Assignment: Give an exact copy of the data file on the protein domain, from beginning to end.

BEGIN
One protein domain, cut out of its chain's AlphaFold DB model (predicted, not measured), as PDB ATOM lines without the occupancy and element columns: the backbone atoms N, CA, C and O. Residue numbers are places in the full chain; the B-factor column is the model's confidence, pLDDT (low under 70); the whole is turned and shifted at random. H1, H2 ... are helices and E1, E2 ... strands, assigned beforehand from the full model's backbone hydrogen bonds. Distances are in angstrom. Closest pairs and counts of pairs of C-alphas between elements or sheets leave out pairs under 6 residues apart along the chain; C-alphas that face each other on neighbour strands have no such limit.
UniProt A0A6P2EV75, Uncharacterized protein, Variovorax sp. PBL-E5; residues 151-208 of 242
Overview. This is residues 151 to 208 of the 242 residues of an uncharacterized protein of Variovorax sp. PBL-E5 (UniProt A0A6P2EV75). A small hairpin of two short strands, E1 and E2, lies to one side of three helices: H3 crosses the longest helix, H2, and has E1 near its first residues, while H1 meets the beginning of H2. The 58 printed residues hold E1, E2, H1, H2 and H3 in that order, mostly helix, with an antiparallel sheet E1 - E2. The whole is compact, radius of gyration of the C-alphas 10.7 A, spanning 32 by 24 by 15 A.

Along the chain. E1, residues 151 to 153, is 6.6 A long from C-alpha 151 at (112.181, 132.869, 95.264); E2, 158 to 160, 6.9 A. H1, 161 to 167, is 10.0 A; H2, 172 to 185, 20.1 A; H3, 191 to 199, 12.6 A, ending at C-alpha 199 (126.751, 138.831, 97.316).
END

One protein domain, cut out of its chain's AlphaFold DB model (predicted, not measured), as PDB ATOM lines without the occupancy and element columns: the backbone atoms N, CA, C and O. Residue numbers are places in the full chain; the B-factor column is the model's confidence, pLDDT (low under 70); the whole is turned and shifted at random. H1, H2 ... are helices and E1, E2 ... strands, assigned beforehand from the full model's backbone hydrogen bonds. Distances are in angstrom. Closest pairs and counts of pairs of C-alphas between elements or sheets leave out pairs under 6 residues apart along the chain; C-alphas that face each other on neighbour strands have no such limit.
UniProt A0A6P2EV75, Uncharacterized protein, Variovorax sp. PBL-E5; residues 151-208 of 242
Overview. This is residues 151 to 208 of the 242 residues of an uncharacterized protein of Variovorax sp. PBL-E5 (UniProt A0A6P2EV75). A small hairpin of two short strands, E1 and E2, lies to one side of three helices: H3 crosses the longest helix, H2, and has E1 near its first residues, while H1 meets the beginning of H2. The 58 printed residues hold E1, E2, H1, H2 and H3 in that order, mostly helix, with an antiparallel sheet E1 - E2. The whole is compact, radius of gyration of the C-alphas 10.7 A, spanning 32 by 24 by 15 A.

Along the chain. E1, residues 151 to 153, is 6.6 A long from C-alpha 151 at (112.181, 132.869, 95.264); E2, 158 to 160, 6.9 A. H1, 161 to 167, is 10.0 A; H2, 172 to 185, 20.1 A; H3, 191 to 199, 12.6 A, ending at C-alpha 199 (126.751, 138.831, 97.316).